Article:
Dr. Jai Maharaj
2017-09-11 16:03:54 UTC
How September 11 made me what I am.
By Daniel Greenfield
Monday, September 11, 2017
Daniel Greenfield, a Shillman Journalism Fellow at the
Freedom Center, is an investigative journalist and writer
focusing on the radical left and Islamic terrorism.
"In the name of Allah, the Most Merciful, the Most
Compassionate," a terrorist declares on the Flight 93
cockpit recording. That's followed by the sounds of the
terrorists assaulting a passenger.
"Please don't hurt me," he pleads. "Oh God."
As the passengers rush the cabin, a Muslim terrorist
proclaims, "In the name of Allah."
As New York firefighters struggle up the South Tower with
100 pounds of equipment on their backs trying to save
lives until the very last moment, the Flight 93
passengers push toward the cockpit. The Islamic hijackers
call out, "Allahu Akbar." The Islamic supremacist term
originated with Mohammed's massacre of the Jews of
Khaybar and means that Allah is greater than the gods of
Mohammed Atta had advised his fellow terrorists that when
the fighting begins, "Shout, 'Allahu Akbar,' because this
strikes fear in the hearts of the non-believers." He
quoted the Koran's command that Muslim holy warriors
terrorize non-believers by beheading them and urged them
to follow Mohammed's approach, "Take prisoners and kill
The 9/11 ringleader quoted the Koran again. "No prophet
should have prisoners until he has soaked the land with
On Flight 93, the fighting goes on. "Oh Allah. Oh the
most Gracious," the Islamic terrorists cry out. "Trust in
Allah," they reassure. And then there are only the chants
of, "Allahu Akbar" as the plane goes down in a
Pennsylvania field leaving behind another blood-soaked
territory in the Islamic invasion of America.
Today that field is marked by the "Crescent of Embrace"
Thousands of Muslims cheered the attack in those parts of
Israel under the control of the Islamic terrorists of the
Palestinian Authority. They shouted, "Allahu Akbar" and
handed out candy.
But similar ugly outbreaks of Islamic Supremacism were
also taking place much closer to home.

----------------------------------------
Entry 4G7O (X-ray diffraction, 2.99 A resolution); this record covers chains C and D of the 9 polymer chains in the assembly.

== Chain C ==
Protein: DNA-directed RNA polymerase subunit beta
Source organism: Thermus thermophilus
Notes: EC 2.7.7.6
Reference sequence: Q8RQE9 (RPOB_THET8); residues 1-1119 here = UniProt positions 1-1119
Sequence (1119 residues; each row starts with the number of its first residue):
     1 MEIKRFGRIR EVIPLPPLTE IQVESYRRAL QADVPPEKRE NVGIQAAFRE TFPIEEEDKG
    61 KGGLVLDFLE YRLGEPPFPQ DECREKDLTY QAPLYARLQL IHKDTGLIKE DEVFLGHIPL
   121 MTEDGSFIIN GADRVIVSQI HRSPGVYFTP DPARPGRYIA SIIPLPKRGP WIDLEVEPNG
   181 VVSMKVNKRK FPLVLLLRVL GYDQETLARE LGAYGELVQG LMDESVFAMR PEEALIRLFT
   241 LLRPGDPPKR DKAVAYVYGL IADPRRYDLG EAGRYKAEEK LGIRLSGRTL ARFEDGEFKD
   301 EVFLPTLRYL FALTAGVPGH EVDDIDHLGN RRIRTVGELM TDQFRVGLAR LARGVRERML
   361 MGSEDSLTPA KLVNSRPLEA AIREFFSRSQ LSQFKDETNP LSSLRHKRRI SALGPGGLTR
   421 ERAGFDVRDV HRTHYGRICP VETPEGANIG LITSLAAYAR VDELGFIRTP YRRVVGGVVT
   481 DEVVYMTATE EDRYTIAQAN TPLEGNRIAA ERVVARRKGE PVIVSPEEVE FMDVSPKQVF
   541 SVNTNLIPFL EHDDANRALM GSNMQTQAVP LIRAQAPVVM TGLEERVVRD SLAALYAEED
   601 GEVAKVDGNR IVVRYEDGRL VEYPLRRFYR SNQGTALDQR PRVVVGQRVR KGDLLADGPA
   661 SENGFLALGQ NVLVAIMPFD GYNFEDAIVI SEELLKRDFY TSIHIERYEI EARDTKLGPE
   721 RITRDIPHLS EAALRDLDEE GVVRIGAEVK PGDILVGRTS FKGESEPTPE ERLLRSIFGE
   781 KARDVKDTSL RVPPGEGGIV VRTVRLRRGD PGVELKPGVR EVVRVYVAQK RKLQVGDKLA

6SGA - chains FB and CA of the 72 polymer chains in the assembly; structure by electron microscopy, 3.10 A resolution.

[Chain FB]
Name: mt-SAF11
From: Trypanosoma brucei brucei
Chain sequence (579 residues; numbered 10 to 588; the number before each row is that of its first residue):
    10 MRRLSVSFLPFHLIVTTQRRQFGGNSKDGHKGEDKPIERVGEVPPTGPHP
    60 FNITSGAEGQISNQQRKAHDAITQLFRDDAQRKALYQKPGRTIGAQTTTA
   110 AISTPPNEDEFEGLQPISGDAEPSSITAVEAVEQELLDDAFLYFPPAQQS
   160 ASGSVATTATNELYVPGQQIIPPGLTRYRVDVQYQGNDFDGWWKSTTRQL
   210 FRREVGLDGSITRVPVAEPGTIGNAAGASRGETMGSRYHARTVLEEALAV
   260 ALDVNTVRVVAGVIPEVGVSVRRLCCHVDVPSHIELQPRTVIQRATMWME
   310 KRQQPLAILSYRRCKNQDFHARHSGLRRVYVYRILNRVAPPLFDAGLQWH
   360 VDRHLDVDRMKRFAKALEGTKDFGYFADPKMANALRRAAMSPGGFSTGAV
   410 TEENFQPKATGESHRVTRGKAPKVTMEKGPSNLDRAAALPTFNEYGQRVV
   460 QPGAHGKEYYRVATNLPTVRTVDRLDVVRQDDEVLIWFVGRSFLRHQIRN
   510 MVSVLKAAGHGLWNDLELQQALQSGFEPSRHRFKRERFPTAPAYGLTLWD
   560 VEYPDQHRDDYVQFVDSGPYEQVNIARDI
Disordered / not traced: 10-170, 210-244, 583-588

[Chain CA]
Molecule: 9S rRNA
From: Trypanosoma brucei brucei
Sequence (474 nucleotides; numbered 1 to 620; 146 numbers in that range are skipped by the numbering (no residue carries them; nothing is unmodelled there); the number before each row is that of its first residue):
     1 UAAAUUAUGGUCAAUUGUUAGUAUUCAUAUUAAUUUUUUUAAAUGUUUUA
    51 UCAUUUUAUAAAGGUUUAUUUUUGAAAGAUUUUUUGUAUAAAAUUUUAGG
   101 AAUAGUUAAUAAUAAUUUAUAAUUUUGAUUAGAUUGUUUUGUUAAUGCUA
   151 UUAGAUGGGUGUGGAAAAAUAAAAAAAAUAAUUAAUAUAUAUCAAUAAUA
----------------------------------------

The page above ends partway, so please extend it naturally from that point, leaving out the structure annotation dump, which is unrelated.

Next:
On John F. Kennedy Boulevard, in Jersey City, across the
river from Manhattan, crowds of Muslim settlers
celebrated the slaughter of Americans. "Some men were
dancing, some held kids on their shoulders," a retired
Jersey City cop described the scene. "The women were
shouting in Arabic."
Similar Islamic festivities broke out on Atlantic Avenue
in Brooklyn, a major Islamic settlement area, even as in
downtown Manhattan, ash had turned nearby streets into
the semblance of a nuclear war. Men and women trudged
over Brooklyn Bridge or uptown to get away from this
strange new world.
Many just walked. They didn't know where they were going.
I was one of them.
That Tuesday was a long and terrible education. In those
hours, millions of Americans were being educated about
many things: what happens when jet planes collide with
skyscrapers, how brave men can reach the 78th floor with
100 pounds of equipment strapped to their backs and what
are the odds are of finding anyone alive underneath the
rubble of a falling tower. They were learning about a
formerly obscure group named Al Qaeda and its boss. But
they were also being educated about Islam.
Islamic terrorism was once something that happened "over
there." You saw it on the covers of Time or Newsweek back
when those were staples of checkout counters and medical
offices. But even after the World Trade Center bombing,
it wasn't truly "over here." But now it was. The war was
Jai Maharaj, Jyotishi